Since that time, home canning has played a critical role in important eras of American history: growing and preserving one's own food helped many citizens supplement rationed food supplies during World Wars I and II; home canning was a means of survival for many families during the Great Depression of the 1930s; and the back-to-the-land movement of the 1960s and 1970s saw increased interest in preserving home-grown food. As many of us are well aware, a home canning resurgence occurred during the COVID pandemic, so much so that it became difficult to find canning jars for sale on grocery shelves.

The University of California Division of Agriculture and Natural Resources offers a Master Food Preserver Program in some counties (alas, not in Butte County; the closest program is in Yuba County).  The Program's website contains all the information you need to start canning safely – including plenty of useful recipes.

If you'd like to try some very easy ways to preserve the summer's bounty, here are two simple no-fuss recipes.

Fruit Leather: Any fruit or combination of fruits works well

 Wash fruit (peel stone fruits)

Puree three cups of your chosen fruit or fruit combination in a blender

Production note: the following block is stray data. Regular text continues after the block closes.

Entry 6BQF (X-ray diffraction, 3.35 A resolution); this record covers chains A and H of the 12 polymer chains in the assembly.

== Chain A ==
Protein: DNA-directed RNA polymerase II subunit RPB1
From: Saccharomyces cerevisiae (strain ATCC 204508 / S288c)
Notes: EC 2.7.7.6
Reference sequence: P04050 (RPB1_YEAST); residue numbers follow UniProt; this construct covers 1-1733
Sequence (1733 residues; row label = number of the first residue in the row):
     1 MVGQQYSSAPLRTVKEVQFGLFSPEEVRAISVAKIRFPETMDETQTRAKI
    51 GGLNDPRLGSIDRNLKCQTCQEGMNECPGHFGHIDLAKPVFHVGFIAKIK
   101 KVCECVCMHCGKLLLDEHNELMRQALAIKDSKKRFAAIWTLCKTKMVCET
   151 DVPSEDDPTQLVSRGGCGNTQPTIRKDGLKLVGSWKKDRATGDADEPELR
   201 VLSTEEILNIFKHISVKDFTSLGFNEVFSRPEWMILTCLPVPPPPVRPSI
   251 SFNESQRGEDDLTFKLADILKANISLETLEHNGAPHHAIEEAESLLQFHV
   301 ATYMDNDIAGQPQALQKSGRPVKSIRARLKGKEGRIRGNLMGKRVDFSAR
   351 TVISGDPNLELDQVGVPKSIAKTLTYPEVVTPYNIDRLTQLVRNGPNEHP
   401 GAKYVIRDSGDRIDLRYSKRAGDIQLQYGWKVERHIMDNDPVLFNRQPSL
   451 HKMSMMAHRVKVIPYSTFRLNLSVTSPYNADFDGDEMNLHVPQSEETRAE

Add a teaspoon of lemon or lime juice

Add a tablespoon of honey (optional)

Spread mixture on two baking sheets lined with parchment paper and either bake at 150 degrees or leave in the sun (covered with cheese cloth) until dry.

Bread & Butter Pickles:

 Mix together:  2/3 cup sugar

                        1 cup cider or white vinegar

                        1 teaspoon turmeric

                        2 teaspoons salt

                        1 teaspoon mustard seed        

                        1 teaspoon celery seed

Slice three to five cucumbers into rounds about 3/16ths of an inch thick and put into the mixture cold. Bring to a boil and boil for two minutes.  Pack into jars and seal (or just pack into jars, forego the canning process and store in refrigerator – super easy!).  Makes 2 pints.

UC Master Gardeners of Butte County are part of the University of California Cooperative Extension (UCCE) system.  To learn more about us and our upcoming events, and for help with gardening in our area visit our website.  If you have a gardening question or problem, email the Hotline at or leave a phone message on our Hotline at 530-552-5812. To speak to a Master Gardener about a gardening issue, or to drop by the MG office during Hotline hours, see the most current information on our Ask Us section of our website.